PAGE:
Figure 3. The Samoa Islands with the location of the tide-gauge and GPS stations at Apia, and the American Samoa with the location of the tide-gauge and GPS stations at Pago Pago. The islands constitute a hot-spot chain of volcanic eruption centra with the present center at the submarine volcano in the east.

crustal movements and seismo-tectonic deformations are likely also to have occurred.

Calculating Holocene subsidence rates from former sea level data calls for some sort of stable reference level. Some authors have used an assumed Mid Holocene high sea level datum, which implies that their calculations remain quite hypothetical [9] [10] .

Dickinson [9] mentions two sites on Upolu Island; a beachrock at about ±0 m at Maninoa (westernmost Upolu) dated at about 4400 BP, and a beachrock at −2.25 m at Mulifanua (south central Upolu) dated at about 2800 BP. In comparison with our studies in Fiji [11] , this would, in the first case, imply stability and, in the second case, a subsidence of about 0.6 mm/yr.

Sand et al. [10] investigated the Manono Island just west of Upolu (Figure 2). They record a habitation layer at a level between present mean and low tide level dated at about 2100 BP. With a corresponding sea level at about −0.5 m [11] this would suggest a minor subsidence in the order of 0.25 - 0.50 mm/yr (certainly much less than the rate of −1.1 - 1.2 mm/yr as suggested by Sand et al., 2016).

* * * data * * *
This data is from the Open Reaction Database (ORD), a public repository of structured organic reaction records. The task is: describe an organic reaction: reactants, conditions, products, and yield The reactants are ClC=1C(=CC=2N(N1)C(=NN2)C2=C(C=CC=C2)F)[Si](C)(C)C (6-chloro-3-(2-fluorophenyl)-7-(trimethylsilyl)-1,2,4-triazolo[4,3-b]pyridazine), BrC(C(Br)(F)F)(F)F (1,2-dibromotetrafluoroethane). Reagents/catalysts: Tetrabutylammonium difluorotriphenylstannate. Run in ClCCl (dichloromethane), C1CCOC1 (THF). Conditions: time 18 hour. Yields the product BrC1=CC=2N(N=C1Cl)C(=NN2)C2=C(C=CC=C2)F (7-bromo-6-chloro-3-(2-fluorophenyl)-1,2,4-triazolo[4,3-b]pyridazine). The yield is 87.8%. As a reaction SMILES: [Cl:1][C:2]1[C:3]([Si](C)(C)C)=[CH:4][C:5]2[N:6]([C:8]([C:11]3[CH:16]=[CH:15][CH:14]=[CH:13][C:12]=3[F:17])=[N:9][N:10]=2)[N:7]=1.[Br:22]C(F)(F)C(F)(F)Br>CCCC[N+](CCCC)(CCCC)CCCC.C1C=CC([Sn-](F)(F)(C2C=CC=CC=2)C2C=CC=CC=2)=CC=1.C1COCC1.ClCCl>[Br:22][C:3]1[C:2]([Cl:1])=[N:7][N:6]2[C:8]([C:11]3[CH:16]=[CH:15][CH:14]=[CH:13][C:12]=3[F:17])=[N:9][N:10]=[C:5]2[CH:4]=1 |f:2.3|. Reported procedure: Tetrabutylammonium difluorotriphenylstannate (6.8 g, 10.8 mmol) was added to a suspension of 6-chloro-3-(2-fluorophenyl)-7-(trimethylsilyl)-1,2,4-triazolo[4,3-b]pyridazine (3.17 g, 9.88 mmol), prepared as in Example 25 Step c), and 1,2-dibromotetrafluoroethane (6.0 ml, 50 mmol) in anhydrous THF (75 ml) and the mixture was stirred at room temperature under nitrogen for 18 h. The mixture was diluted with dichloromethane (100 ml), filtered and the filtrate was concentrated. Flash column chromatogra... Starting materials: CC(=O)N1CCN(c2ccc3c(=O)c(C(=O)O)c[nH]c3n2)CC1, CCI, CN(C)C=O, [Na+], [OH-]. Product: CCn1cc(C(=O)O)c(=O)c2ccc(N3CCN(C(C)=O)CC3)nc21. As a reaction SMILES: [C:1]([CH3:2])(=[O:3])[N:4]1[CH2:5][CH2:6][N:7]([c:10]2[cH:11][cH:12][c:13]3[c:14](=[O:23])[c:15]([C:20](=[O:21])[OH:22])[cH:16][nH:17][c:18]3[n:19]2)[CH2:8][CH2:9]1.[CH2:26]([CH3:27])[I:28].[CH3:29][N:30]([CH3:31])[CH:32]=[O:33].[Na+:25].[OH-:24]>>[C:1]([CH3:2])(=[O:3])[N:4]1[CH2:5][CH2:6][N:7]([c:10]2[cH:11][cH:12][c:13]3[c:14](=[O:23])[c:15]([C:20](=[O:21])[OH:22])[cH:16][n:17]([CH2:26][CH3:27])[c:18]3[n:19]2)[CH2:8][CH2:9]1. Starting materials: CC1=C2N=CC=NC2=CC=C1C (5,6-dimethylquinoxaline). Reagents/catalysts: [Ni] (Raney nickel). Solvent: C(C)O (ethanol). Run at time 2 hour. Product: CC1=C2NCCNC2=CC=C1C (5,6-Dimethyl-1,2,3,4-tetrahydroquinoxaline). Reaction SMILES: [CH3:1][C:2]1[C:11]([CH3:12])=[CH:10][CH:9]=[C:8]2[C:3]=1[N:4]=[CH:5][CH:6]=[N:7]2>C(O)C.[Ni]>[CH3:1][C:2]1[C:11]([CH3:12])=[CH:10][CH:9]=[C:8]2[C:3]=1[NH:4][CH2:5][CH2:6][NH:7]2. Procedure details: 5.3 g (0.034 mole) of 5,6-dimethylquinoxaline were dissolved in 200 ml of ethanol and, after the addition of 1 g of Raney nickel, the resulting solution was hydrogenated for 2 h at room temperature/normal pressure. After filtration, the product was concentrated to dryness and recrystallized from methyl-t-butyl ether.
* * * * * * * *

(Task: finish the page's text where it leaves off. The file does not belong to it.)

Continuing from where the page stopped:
Goodwin and Grossman [12] undertook a stratigraphic and sedimentological survey at two sites on the south-central part of Upolu Island. The data cover the last 4500 years and record the interaction of modest changes in sea level and crustal movements. It seems not possible to isolate any long-term trends, however.

3. The Mw 8.1 Earthquake and Tsunami in 2009

On September 29, 2009, the Samoa region was struck by a magnitude Mw 8.1 earthquake [5] [13] . The epicenter was located 200 km south of the main Samoan Island chain, and at a depth of about 18 km below the seafloor. The earthquake was caused by normal faulting in association with the bend of the plate boundary SW of the Samoan Islands (Figure 4).

Because it was a normal faulting in the seabed, it set up a huge tsunami composed of, at least, 4 separate waves [14] [15] . The maximum tsunami wave height